From the readings this week in [Documentation and Appraisal](/tag/lbsc785), here is the concluding paragraph to Richard Cox's entry for Archivists and Collecting in the Encyclopedia of Library and Information Science [@Cox:2010]: > Archival collecting is not just a mindless exercise in sweeping up old records > or sitting back and waiting for the important records to appear for > maintenance by an archives; rather, collecting is a process enmeshed with > political, theoretical, psychological, and historical elements. More research > is needed about the nature of archival collecting. More understanding by > society about how archives and historical manuscripts repositories are formed > is needed as well. The image of an archivist as an Indiana Jones-type > character, hunting out the treasures of the past in exciting pursuits, is > romantic but inaccurate; rather, *archivists are flawed humans* trying to > develop clear and reliable methods for identifying records that should be > acquired by archives. Much of merit has been accomplished by archivists and > manuscripts curators gathering records, but more reflection and > experimentation needs to be done on this topic. It seems that the new archival > hunters and gatherers will be using very different techniques to sleuth about > in the sophisticated record-keeping technologies of the twenty-first century It strikes me that this recognition that archivists are flawed humans, is key to the archival enterprise. While we may have standards, methodologies, processes and tools to assist us, archival work is ultimately guided by our interests as members of communities, cultures and societies. Rather than seeing this as a problem, or a frailty, that needs to be systematically eradicated I wonder if a more satisfying way forward is to celebrate and dignify this aspect of archival work. What are the ways in which we can celebrate the subjectivity that is always present in the archive? In what ways can our tools reflect this orientation? ### References

District Dispatch: Midwinter field trip to Cobb County libraries

planet code4lib - Fri, 2017-01-27 23:36

After four days of productive committee meetings and sessions at ALA’s Midwinter Meeting in Atlanta, the opportunity to see real libraries in action was a welcome change of scenery. Monday afternoon Office for Information Technology Policy (OITP) staff (plus me) were given a tour of several libraries in the Cobb County Public Library System (CCPLS) hosted by a CCPLS branch manager (and longtime OITP Advisory Committee member) Pat Ball and CCPLS Director Helen Poyer.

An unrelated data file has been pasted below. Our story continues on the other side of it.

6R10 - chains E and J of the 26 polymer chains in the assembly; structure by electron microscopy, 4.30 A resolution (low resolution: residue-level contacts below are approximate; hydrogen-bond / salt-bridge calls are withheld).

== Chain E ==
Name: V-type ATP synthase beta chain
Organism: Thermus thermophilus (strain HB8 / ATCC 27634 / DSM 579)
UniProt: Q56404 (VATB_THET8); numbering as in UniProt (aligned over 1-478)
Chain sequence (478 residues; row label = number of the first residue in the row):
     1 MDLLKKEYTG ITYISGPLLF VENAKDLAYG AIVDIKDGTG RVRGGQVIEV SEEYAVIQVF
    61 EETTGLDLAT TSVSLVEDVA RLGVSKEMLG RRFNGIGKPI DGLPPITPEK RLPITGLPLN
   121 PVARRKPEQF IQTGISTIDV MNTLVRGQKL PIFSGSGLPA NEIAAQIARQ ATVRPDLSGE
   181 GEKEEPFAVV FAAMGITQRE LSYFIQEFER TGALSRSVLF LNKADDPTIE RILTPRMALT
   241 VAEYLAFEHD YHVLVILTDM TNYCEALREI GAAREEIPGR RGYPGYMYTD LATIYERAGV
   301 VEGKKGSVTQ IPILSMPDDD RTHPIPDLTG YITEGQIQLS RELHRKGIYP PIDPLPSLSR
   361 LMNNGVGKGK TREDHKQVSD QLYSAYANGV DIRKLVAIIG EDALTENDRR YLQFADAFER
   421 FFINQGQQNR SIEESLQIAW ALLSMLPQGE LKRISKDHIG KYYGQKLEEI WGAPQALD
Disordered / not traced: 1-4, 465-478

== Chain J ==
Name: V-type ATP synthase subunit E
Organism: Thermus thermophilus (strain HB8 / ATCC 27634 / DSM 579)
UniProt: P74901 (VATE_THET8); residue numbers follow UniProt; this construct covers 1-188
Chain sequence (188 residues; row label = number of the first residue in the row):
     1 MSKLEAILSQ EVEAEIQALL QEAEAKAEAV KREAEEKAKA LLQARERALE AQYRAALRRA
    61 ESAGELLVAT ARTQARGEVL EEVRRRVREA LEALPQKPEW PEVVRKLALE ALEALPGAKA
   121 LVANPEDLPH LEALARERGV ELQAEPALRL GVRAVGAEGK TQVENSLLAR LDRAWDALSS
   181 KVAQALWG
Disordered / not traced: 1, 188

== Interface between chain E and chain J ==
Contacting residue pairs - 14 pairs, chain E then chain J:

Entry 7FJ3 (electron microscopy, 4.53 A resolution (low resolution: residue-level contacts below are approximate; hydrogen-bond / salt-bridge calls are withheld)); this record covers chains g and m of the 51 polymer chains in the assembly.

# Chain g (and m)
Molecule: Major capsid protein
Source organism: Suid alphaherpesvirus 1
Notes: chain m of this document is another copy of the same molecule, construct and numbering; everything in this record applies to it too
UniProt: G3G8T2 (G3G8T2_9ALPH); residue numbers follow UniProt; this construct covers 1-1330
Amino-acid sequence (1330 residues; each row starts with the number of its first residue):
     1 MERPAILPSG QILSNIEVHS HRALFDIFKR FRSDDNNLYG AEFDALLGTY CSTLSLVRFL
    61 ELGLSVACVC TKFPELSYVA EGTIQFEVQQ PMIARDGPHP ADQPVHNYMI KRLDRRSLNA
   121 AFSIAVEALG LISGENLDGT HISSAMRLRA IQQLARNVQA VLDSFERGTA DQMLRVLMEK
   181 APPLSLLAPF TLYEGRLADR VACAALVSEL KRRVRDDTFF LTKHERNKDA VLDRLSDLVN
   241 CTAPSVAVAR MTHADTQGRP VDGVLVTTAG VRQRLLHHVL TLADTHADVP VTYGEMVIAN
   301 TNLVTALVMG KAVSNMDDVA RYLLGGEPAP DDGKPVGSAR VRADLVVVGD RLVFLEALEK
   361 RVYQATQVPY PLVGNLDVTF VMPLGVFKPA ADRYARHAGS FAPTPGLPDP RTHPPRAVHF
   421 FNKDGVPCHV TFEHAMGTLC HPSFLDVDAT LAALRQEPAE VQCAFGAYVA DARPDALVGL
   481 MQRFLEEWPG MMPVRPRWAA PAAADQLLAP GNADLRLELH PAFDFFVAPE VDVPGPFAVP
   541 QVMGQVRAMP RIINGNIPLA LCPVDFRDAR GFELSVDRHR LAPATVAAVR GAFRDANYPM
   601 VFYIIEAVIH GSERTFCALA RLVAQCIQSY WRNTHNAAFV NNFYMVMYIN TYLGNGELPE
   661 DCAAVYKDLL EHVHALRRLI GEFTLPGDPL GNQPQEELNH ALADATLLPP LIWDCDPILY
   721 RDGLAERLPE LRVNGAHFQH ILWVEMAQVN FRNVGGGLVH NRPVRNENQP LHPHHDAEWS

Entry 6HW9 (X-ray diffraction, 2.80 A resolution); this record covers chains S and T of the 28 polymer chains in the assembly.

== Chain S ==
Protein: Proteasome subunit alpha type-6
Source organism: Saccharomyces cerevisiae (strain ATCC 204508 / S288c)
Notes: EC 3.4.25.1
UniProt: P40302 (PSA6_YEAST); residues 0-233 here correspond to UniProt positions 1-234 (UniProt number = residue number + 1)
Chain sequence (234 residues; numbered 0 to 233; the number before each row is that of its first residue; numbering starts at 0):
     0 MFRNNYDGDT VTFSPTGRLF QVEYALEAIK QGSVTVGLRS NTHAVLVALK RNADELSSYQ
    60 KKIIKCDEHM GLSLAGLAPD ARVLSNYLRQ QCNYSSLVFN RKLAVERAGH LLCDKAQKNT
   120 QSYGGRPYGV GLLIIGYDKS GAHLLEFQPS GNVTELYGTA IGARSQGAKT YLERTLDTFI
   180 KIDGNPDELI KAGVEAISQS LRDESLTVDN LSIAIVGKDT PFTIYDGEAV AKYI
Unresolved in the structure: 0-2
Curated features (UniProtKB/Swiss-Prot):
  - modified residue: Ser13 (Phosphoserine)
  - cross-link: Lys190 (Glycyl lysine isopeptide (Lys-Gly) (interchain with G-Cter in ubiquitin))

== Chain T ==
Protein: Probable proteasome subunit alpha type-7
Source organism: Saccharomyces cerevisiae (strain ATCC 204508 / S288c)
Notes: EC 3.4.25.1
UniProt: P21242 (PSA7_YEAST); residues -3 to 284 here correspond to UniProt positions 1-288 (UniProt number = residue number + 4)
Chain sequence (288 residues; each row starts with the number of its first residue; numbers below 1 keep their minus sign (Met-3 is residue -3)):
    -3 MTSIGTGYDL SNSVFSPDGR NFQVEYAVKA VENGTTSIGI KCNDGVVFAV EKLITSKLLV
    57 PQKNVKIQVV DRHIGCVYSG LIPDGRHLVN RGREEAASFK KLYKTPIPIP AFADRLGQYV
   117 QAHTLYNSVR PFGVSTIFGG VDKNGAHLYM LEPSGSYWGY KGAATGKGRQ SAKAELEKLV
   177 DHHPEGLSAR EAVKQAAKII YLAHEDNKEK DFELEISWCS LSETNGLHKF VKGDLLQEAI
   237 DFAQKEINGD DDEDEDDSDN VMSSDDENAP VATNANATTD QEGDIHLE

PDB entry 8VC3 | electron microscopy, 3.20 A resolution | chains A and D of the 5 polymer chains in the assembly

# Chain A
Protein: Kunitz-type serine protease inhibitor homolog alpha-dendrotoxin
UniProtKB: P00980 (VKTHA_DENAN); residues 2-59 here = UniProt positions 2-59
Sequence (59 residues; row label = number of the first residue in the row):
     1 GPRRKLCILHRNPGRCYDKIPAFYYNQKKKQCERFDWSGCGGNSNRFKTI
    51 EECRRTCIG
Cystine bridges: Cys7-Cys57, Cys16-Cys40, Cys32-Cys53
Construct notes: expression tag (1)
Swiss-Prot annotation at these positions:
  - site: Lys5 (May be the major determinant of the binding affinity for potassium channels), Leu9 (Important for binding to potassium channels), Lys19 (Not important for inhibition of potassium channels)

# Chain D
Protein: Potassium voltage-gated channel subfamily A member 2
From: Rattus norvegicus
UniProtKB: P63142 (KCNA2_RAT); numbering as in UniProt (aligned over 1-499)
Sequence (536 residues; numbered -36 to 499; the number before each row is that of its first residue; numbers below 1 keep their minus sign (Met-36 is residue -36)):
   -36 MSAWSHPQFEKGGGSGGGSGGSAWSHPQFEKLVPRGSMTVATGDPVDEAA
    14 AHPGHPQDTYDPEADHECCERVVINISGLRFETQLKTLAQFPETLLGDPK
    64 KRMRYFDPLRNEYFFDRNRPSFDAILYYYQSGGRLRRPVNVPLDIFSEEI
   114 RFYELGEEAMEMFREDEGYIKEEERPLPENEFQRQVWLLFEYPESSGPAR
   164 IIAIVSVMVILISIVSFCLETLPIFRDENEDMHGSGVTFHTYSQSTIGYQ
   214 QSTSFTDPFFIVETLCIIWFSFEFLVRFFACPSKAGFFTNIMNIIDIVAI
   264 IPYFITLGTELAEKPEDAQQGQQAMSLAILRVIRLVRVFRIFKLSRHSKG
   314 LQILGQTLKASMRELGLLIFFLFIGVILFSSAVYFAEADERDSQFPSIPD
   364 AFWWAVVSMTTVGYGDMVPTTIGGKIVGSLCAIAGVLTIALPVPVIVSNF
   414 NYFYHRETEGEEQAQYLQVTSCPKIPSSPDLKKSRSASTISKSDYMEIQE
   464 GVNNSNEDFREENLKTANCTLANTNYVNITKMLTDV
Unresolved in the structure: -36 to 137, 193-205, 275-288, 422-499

OITP Director Alan Inouye tries out the VR equipment with User Engagement Manager Brazos Price; Photo credit: Tom Brooks for Cobb County Public Library System

The 17 branches of the CCPLS offer a gamut of services. Staff at the county’s main location, Switzer Library, enthusiastically described programs ranging from job skills training (in partnership with the local Jewish Family Services) to virtual reality technology (thanks to an IMLS grant) to falls prevention workshops for older adults (in collaboration with Wellstar Health System). A month of daily blog posts wouldn’t suffice to recount the many ways that CCPLS successfully engages other organizations to serve the needs of people in their communities. But the CCPL program that captured my attention the most, was their “Girls Who Code” club.

Over the past year OITP has been working to promote coding and other programs designed to foster computational thinking in youth, particularly through the Libraries Ready to Code project. More than half of OITP’s sessions at ALA Midwinter were related to coding. Lucky for us, CCPL’s “Girls Who Code” meet every Monday evening, so we had a chance to meet some of them as they worked on their original project. As Stratton Library volunteer Ambrey McWilliams explained to us, the girls started by brainstorming issues of concern in their community and then came up with a way to build awareness of one issue through a coding project.

The issue they chose: texting while driving. The tool: a game hosted on an original website that requires players to resist various distractions while “driving.”

As we chatted with the girls, several aspects of the project struck me: